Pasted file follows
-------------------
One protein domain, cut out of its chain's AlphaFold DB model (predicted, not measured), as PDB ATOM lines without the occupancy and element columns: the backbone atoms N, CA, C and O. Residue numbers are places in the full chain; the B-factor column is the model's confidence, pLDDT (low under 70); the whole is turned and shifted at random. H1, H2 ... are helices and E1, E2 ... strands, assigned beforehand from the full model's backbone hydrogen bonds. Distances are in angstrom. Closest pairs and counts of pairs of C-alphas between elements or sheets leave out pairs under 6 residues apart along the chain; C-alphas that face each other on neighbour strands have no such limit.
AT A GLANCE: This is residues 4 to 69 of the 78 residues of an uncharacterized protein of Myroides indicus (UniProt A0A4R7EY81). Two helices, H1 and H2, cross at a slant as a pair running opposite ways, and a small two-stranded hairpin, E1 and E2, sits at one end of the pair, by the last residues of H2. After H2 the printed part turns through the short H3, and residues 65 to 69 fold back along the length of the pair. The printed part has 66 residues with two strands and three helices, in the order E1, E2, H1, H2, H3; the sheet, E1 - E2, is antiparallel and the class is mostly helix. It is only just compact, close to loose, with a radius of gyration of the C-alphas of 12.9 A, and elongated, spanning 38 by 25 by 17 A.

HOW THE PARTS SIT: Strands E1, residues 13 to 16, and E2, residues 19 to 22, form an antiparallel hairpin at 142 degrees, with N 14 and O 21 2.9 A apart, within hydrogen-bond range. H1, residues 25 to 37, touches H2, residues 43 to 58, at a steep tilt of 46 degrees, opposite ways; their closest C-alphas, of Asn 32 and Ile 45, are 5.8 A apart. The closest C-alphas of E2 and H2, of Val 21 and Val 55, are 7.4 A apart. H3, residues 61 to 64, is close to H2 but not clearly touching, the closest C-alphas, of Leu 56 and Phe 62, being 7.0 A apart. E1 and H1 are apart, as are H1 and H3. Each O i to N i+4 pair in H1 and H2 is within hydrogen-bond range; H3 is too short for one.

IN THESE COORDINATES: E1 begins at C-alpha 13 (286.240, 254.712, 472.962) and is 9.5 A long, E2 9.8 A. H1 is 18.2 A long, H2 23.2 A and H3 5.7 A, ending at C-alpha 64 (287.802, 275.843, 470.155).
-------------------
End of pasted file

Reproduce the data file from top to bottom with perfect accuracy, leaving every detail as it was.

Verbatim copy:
One protein domain, cut out of its chain's AlphaFold DB model (predicted, not measured), as PDB ATOM lines without the occupancy and element columns: the backbone atoms N, CA, C and O. Residue numbers are places in the full chain; the B-factor column is the model's confidence, pLDDT (low under 70); the whole is turned and shifted at random. H1, H2 ... are helices and E1, E2 ... strands, assigned beforehand from the full model's backbone hydrogen bonds. Distances are in angstrom. Closest pairs and counts of pairs of C-alphas between elements or sheets leave out pairs under 6 residues apart along the chain; C-alphas that face each other on neighbour strands have no such limit.
AT A GLANCE: This is residues 4 to 69 of the 78 residues of an uncharacterized protein of Myroides indicus (UniProt A0A4R7EY81). Two helices, H1 and H2, cross at a slant as a pair running opposite ways, and a small two-stranded hairpin, E1 and E2, sits at one end of the pair, by the last residues of H2. After H2 the printed part turns through the short H3, and residues 65 to 69 fold back along the length of the pair. The printed part has 66 residues with two strands and three helices, in the order E1, E2, H1, H2, H3; the sheet, E1 - E2, is antiparallel and the class is mostly helix. It is only just compact, close to loose, with a radius of gyration of the C-alphas of 12.9 A, and elongated, spanning 38 by 25 by 17 A.

HOW THE PARTS SIT: Strands E1, residues 13 to 16, and E2, residues 19 to 22, form an antiparallel hairpin at 142 degrees, with N 14 and O 21 2.9 A apart, within hydrogen-bond range. H1, residues 25 to 37, touches H2, residues 43 to 58, at a steep tilt of 46 degrees, opposite ways; their closest C-alphas, of Asn 32 and Ile 45, are 5.8 A apart. The closest C-alphas of E2 and H2, of Val 21 and Val 55, are 7.4 A apart. H3, residues 61 to 64, is close to H2 but not clearly touching, the closest C-alphas, of Leu 56 and Phe 62, being 7.0 A apart. E1 and H1 are apart, as are H1 and H3. Each O i to N i+4 pair in H1 and H2 is within hydrogen-bond range; H3 is too short for one.

IN THESE COORDINATES: E1 begins at C-alpha 13 (286.240, 254.712, 472.962) and is 9.5 A long, E2 9.8 A. H1 is 18.2 A long, H2 23.2 A and H3 5.7 A, ending at C-alpha 64 (287.802, 275.843, 470.155).